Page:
I had seen that already, but as you wrote in that article: “There are a couple of ways to get it done, none of them spectacular.” I was going to look at the Clamp.js way, but the example in your article seems to not be working, and that deterred me from investigating further. I just wish there was a standard way for doing this.

  31. Paul Wallas
    Permalink to comment#

    It’s worth noting that Chrome behaves differently to IE 11 and Edge when using on inline elements within a table.

    Chrome works as expected however IE 11 and Edge require the mixin class to be applied to the ‘td’ itself

  32. Parkash
    Permalink to comment#

    Hyphenation is a good technique. While Ellipsis has cross-browser issues.

  33. Dave Murray
    Permalink to comment#

    I always end up coming to this site about 90% of the time for WORKING css answers. It pisses me off to no end how many other sites give advice and their solutions don’t work. StackOverflow is the biggest culprit. Very good stuff on wrapping long text. We will be using it at our site.

  34. Henning

    @Dave Murray: so TRUE :D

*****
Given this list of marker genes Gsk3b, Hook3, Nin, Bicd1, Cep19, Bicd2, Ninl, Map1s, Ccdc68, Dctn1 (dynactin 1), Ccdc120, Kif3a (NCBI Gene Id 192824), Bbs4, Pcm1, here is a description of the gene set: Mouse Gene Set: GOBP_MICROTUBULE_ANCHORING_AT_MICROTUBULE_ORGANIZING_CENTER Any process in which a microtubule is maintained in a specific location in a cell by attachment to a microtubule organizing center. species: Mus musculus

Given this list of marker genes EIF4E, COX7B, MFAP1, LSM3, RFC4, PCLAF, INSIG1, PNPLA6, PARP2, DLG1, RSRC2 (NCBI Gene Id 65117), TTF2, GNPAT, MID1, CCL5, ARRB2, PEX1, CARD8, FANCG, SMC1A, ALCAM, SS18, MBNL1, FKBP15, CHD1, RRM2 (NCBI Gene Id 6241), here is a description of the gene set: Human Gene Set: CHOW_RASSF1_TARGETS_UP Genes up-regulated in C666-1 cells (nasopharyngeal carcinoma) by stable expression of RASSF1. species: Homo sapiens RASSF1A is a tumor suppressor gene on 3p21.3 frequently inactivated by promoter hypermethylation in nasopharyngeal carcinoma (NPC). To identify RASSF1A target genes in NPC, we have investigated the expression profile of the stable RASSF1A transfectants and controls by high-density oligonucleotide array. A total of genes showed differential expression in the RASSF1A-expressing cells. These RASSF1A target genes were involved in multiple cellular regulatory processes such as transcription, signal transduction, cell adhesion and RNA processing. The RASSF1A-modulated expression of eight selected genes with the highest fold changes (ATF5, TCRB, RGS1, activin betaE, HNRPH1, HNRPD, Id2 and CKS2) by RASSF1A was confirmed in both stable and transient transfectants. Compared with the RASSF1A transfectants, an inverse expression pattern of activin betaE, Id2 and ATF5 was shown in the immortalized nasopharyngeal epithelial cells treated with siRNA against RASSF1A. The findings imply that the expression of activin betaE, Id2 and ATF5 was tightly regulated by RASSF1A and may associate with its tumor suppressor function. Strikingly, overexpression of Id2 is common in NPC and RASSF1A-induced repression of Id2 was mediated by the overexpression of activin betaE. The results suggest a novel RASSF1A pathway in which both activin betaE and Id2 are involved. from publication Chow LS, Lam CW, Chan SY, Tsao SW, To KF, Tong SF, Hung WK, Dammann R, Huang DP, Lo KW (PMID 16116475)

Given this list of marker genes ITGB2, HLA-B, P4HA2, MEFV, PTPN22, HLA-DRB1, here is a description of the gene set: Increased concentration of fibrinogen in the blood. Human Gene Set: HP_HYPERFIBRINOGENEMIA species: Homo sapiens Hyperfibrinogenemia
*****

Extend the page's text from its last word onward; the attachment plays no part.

Nice Mixins, awesome!

  35. Justin
    Permalink to comment#

    Only thing that works for me in all browsers is
    word-break: break-word;

  36. Justin
    Permalink to comment#

    Doh, sorry, typo. Make that
    word-break: break-all;

  37. le hollandais volant
    Permalink to comment#

    When using flex, it will sometimes not work.

    You will need to use

    min-width: 0;
    

    On the block, in addition of the break-word rules.

  38. Johnny Rukavina
    Permalink to comment#

    Per this CodePen:

    http://codepen.io/anon/pen/YWZWJV

    I can’t get a url only to wrap in a table cell in IE. As noted here:

    Handling Long Words and URLs (Forcing Breaks, Hyphenation, Ellipsis, etc)

    IE expects the css to be applied to the td and/or the table, which wraps all of the text therein, not just the url. Does anybody know a way around this?

  39. Scott
    Permalink to comment#

    Perfect solution. The break-word vs break-all was killing me, in a dynamically sized div with display:table-cell;